Negotiated cash fed cattle trade was slow on light demand in the Southern Plains through Tuesday afternoon at $119-$120/cwt. That was steady in Kansas and steady to 50¢ higher in the Texas Panhandle. Although too few to trend, there were a few live trades at $120 in Nebraska and the western Corn Belt, mainly steady with the prior week.
Feeder Cattle futures weakened amid higher Corn futures prices Tuesday.
Feeder Cattle futures closed an average of 66¢ lower, except for 40¢ higher in the back contract.
Live Cattle futures closed mainly higher on Tuesday, with support from a bounce higher in Lean Hog futures and the relentless climb in wholesale beef values. There were also reports that Argentina banned exporting beef for the next 30 days.
Live Cattle futures closed an average of 90¢ higher (22¢ to $1.40 higher), except for an average of 21¢ lower in two contracts.
Choice boxed beef cutout value was $3.72 higher Tuesday afternoon at $323.34/cwt. Select was $2.16 higher at $299.05
Corn futures closed mostly 6¢ to 9¢ higher.
Soybean futures closed mostly 6¢ to 8¢ higher after 1¢ to 13¢ lower in the front three contracts.
Major U.S. financial indices closed lower Tuesday, despite positive earnings reports from the likes of Home Depot and Walmart. Negative economic news included less robust housing news than traders expected. Housing starts in April of 1.57 million were 9.5% less than the previous month, according to the U.S. Census Bureau.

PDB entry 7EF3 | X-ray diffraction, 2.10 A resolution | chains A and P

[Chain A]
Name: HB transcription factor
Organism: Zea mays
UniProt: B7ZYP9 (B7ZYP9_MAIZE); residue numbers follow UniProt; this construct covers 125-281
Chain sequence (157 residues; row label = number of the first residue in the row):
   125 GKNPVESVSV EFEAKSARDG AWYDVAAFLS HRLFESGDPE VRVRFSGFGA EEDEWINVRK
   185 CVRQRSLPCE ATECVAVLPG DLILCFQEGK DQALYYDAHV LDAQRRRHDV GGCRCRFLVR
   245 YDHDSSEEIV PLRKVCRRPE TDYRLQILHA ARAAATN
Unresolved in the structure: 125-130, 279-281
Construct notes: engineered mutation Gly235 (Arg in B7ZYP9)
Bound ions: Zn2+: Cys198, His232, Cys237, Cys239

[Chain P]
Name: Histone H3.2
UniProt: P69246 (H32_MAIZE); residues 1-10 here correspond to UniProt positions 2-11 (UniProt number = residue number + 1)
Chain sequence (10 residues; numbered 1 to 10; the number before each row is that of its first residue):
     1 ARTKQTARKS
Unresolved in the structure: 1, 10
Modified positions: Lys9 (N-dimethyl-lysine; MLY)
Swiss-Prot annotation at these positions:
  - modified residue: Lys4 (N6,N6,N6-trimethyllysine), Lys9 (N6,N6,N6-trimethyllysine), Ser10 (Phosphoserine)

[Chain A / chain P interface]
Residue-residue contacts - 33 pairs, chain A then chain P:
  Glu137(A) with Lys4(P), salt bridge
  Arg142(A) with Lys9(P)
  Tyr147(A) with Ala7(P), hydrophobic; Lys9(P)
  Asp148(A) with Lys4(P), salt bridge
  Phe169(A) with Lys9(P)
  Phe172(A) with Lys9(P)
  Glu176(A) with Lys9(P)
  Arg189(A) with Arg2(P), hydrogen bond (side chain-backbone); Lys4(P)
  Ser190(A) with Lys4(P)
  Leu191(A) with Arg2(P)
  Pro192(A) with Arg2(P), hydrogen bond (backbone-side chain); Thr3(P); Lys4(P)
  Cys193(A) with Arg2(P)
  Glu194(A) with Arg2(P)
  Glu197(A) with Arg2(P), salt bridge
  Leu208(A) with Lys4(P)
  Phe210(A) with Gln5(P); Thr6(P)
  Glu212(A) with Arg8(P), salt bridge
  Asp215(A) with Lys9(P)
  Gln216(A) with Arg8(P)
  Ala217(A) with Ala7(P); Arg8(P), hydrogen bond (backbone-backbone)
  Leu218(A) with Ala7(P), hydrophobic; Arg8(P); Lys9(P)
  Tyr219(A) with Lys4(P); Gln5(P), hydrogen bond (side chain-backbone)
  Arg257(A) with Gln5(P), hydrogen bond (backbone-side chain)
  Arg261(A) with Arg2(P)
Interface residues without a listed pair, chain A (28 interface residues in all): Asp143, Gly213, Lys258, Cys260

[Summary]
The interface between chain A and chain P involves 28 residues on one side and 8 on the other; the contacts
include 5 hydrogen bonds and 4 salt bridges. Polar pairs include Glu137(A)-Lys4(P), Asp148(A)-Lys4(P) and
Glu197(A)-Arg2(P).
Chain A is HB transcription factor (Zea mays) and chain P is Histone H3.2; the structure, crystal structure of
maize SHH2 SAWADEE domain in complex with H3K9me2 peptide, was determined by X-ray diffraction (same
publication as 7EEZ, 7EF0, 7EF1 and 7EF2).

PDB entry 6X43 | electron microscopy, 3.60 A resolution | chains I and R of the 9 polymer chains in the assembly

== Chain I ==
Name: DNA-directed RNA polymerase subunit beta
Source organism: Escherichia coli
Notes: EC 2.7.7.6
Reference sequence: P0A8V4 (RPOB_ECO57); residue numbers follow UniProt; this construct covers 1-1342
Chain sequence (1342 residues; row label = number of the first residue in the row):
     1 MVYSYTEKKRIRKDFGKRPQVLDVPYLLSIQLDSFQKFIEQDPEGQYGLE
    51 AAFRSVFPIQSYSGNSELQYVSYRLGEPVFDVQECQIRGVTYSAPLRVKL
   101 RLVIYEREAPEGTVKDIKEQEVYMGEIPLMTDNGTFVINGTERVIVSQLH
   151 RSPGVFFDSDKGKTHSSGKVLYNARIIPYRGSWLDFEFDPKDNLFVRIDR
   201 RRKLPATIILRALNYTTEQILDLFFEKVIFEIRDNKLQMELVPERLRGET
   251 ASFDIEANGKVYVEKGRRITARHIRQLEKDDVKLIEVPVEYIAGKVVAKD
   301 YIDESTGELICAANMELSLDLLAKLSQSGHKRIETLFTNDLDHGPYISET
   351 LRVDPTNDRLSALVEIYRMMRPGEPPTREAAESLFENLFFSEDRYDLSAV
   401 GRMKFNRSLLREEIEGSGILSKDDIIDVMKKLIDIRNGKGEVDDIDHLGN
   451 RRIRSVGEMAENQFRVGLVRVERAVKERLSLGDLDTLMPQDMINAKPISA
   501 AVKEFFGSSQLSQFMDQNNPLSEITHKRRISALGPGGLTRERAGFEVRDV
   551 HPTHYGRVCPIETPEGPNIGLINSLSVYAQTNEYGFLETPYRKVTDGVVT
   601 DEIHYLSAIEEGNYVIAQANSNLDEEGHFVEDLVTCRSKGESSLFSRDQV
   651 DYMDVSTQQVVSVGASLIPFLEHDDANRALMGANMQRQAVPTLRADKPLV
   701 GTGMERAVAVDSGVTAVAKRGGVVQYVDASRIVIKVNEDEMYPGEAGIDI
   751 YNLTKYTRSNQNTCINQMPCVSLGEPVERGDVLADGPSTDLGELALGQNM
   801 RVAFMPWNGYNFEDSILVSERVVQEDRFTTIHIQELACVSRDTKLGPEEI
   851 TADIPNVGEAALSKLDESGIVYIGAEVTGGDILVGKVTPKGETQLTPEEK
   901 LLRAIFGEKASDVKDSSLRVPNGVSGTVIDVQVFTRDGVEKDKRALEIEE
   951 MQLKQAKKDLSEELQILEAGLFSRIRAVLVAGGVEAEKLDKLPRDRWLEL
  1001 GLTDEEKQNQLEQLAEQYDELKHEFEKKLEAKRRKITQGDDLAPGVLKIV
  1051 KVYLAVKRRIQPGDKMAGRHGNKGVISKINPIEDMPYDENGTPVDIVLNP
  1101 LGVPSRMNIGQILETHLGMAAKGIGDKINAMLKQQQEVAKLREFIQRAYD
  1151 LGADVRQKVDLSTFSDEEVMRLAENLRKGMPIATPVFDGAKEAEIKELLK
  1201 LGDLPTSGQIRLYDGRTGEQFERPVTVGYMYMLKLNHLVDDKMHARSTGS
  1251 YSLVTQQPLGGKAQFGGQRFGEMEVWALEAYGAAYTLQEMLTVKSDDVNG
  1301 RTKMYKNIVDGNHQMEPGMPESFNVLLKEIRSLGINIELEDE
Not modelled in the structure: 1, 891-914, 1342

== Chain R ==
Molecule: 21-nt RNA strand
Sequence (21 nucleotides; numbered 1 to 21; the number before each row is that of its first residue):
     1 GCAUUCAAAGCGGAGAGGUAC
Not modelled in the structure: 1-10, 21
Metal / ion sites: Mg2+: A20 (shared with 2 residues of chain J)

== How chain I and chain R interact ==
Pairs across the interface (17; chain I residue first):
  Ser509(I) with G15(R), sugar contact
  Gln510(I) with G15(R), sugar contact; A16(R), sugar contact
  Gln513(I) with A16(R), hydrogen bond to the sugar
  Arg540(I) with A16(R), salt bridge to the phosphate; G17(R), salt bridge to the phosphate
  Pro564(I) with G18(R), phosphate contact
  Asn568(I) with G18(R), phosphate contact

The Dow Jones Industrial Average closed 267 points lower. The S&P 500 closed 35 points lower. The NASDAQ was down 75 points.
“Packers appear unable to increase weekday slaughter levels to process the market-ready supply in a timely manner as the sector enters a period of typically higher fed cattle slaughter,” say analysts with USDA’s Economic Research Service (ERS), in the latest monthly Livestock, Dairy and Poultry Outlook. “This appears to be in part due to labor disruptions that packers have dealt with since the beginning of the pandemic, but also interruptions in slaughter due to extreme weather in February and scheduled plant maintenance events.”
Compared to 2019, due to pandemic disruptions last year, ERS analysts say packers are processing about 10,000-15,000 head fewer per week, for the first six weeks of the second-quarter this year. That’s with Saturday kills about 5,000 head more per week than in 2019. As of April 1 they estimated there were 11% more cattle on feed for more than 150 days than last year; about 1% more than in 2019.
At the same time, ERS expects drought, poor pasture and higher feed costs will increase feedlot placements this year more than previously expected.
“Feedlots are constrained in their ability to market cattle in a timely manner. As producers face poor pasture conditions and rising feed costs, they will compete for space in feedlots in an environment with higher expected feed prices and little optimism for fed cattle prices,” ERS analysts explain. “Accordingly, the second-quarter 2021 feeder steer price forecast was lowered $1 on current prices and the third-quarter 2021 price was dropped $2, for a 2021 annual forecast of $139.30/cwt.,” say ERS analysts.
Projected average feeder steer prices (basis Oklahoma City) are $139 for the second quarter, $141 for the third quarter and $143 for the fourth quarter.